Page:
I walked around the halls of the school building for several long minutes before I could muster up the courage to go back to class. I stared at the wall for most of the remainder of the class period. When the movie was over, I was first out the door. I did not even say good-bye to my friends in the class. When I got to my car, I locked myself in and lost it. I cried so hard the entire way home. I slept with the TV on for the first two nights after class so that the laugh track on the nocturnal sit com re-runs would somehow ward away the images that I couldn’t seem to repress from my mind. They are there each time I close my eyes. I can’t suppress them.

I am intensely grateful for the job James Nachtwey does. He brings to us images of war that may not reconcile with what our media would have otherwise presented to us. It forces us to think about global issues differently. I admire this man. He is a man of such pure honesty and respect. The people he photographs willingly allow themselves to be photographed by him.

I was sickened after this movie and a bit irate. My rage was not focused. I was disgusted that these images were permanently imbedded in my mind; I was disgusted that these atrocities occur at the hands of my partners in the human race but I was also disgusted in myself.

I am an adult who is seeking a higher education about life, the world and my place in it, yet I cannot bear to watch this. How immature is that?

My good friend in class is from Sudan. She sat next to me during the film. I couldn’t bear to look at her. I was ashamed of how childlike my behavior was. What gave me the right to be upset by a MOVIE? She lives in a country in crisis. I felt like a spoiled American with a full belly, a bottle of fresh water and a banana in my backpack with a Starbucks coffee in my hand.

We are going to have to discuss this tonight in class.

I don’t really want to talk about it.

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Garage to Glory part II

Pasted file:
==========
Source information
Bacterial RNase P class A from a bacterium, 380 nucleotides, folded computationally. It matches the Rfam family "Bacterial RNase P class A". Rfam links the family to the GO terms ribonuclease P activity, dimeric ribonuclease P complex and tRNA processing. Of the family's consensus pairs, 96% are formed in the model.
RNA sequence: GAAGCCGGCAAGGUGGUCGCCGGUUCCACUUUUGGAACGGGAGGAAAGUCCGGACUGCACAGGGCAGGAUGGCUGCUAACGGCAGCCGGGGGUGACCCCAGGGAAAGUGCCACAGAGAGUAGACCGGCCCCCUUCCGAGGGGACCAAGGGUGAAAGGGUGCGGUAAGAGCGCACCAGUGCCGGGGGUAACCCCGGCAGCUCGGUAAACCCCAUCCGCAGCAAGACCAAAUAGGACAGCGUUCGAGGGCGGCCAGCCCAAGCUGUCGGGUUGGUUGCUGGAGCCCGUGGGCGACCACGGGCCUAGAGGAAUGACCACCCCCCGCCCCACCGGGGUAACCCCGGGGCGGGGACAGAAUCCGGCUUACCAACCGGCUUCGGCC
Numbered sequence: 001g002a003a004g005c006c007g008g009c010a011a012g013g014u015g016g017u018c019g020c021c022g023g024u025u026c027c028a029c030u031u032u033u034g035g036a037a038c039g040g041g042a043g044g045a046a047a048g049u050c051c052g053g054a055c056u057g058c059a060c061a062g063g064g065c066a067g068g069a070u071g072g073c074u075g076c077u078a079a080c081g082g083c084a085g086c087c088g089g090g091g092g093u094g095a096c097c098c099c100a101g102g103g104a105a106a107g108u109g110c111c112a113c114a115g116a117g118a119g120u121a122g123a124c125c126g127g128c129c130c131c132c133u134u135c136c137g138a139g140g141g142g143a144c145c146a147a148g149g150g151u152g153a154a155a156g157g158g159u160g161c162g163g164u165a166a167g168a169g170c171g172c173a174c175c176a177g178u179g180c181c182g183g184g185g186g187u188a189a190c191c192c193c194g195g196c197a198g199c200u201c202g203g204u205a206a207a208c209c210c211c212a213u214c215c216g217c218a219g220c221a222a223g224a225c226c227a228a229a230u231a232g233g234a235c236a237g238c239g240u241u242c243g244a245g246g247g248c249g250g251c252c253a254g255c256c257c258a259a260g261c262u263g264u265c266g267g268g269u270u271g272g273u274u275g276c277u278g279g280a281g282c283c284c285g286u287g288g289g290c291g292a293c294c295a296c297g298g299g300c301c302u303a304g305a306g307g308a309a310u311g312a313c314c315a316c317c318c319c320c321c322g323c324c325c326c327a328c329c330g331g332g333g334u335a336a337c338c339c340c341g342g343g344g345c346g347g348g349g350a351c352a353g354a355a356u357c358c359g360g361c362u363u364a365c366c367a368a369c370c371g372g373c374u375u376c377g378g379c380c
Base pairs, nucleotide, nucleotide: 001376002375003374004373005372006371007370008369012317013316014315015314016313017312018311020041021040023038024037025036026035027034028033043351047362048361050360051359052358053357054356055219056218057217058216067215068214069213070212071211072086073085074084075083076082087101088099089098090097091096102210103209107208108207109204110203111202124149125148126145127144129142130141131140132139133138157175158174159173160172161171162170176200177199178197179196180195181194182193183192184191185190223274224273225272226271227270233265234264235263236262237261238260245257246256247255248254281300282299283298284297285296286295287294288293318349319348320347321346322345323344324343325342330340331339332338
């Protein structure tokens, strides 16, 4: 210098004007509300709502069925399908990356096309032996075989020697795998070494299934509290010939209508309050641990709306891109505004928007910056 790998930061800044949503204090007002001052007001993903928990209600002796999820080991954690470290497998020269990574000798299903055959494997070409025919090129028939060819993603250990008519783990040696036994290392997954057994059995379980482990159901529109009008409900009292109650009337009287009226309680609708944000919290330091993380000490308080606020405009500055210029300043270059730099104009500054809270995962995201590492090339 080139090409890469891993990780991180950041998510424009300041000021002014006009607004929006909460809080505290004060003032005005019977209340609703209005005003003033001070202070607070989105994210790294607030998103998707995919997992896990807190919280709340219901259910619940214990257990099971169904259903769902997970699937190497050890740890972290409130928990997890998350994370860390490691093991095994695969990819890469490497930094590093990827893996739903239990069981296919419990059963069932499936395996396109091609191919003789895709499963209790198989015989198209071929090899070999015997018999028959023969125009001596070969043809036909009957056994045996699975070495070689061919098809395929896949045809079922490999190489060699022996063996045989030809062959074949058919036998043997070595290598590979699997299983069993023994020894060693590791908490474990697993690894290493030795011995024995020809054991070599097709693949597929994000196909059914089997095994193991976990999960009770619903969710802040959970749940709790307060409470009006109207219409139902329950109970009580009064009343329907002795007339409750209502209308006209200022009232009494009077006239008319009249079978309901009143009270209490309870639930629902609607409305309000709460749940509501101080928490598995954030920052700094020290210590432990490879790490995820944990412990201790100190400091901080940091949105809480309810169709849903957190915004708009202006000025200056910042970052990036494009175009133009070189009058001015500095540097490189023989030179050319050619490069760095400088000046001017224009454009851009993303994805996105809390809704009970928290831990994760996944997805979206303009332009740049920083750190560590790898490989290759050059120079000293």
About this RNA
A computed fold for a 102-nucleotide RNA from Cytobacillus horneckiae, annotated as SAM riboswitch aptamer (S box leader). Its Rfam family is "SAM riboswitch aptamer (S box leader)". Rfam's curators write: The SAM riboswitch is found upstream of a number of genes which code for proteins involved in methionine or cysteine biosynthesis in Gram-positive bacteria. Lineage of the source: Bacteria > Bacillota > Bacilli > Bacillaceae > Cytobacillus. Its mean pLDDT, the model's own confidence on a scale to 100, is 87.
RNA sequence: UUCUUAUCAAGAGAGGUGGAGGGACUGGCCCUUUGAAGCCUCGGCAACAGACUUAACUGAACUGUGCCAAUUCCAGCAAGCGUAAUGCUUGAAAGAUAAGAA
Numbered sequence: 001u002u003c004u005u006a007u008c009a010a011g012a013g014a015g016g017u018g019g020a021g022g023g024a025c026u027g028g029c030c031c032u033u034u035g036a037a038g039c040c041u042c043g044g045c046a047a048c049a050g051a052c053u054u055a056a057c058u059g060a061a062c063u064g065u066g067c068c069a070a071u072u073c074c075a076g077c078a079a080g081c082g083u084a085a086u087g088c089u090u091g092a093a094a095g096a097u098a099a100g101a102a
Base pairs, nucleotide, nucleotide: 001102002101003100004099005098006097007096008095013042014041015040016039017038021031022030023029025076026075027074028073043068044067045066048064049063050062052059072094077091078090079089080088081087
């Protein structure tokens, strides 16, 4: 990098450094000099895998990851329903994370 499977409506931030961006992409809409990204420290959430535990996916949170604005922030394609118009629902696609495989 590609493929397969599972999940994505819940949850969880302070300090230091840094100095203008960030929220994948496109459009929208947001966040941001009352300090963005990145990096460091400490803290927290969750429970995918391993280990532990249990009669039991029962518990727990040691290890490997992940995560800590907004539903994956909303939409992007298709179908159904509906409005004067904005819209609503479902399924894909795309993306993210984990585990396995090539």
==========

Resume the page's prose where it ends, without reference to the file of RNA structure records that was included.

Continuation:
I have been so wrapped up in things in my personal life (a sick child, the desperado plunge in the local elementary school, living outside of the law.. just to name a few) that I never did follow-up about my experience with Garage to Glory.

Last Friday, The Times Union and The College of Saint Rose collaborated to put together a contest and a live show.  The intention is to inspire local musical talent to take part in a competition where the winner will receive a free music video and a music CD that will be produced by The College of Saint Rose. 

As you may know, I am taking a Video Class at the college and participating in the production of this show satisfies a class requirement for our grade.  If you have followed along, then you know that this class is not a traditional class.  Which is awesome for me.  I am not a traditional student.  Fits like a glove.  In the TV studio we learn more just doing it than we would reading a text. 

There were two classes that would make up the “crew” for this live show.  Our professor, who has a ton of previous experience in television, is our supervisor.  He never acts like a supervisor in the way that I am used to.  He is tough, but he really gives us space to make our own mistakes and learn on our own.  We had run through a series of practices to set up and break down the equipment prior to the night of the show.  We did all the troubleshooting the week before the class. 

There was so much to do and so many wires.  You could get dizzy thinking about it all.  My professor was so clever in the way that he assigned our roles.   He made sure we could do it.  Each of us had a very defined role.  We did not deviate.  We did exactly what we were told and we stayed at our post until we were relieved. 

We were all so nervous that we were like a bunch of grasshoppers confined to a mayonnaise jar.  I couldn’t understand why our professor wasn’t nervous.  When I asked him he said this:  “I covered 9/11.  This is child’s play.”

He sure is right about that.

Now, if you watched the show you probably noticed it wasn’t as smooth as a live version of American Idol.  However, I thought we did a good job.

I was amazed at my professor’s composure; I was impressed with Dan Fogerty’s ability to host the entire show after being asked to do so at the very last minute and I was impressed with Dana’s ability to interview the musicians on the fly.  But what I really loved was the way that everyone really took their jobs so seriously and how we worked so well together.  It was great fun and I was proud to be a part of it. 

Sadly, I didn’t get to hear a lick of the music that was being played.  We all had headphones on – so we could only hear ourselves speaking to each other.  We didn’t want to miss a cue.  However, I send hearty congratulations to the winner “Try Sarah Topps”.  I look forward to working with these guys in the future when we shoot their music video.

Let’s hope that Garage to Glory becomes an annual event!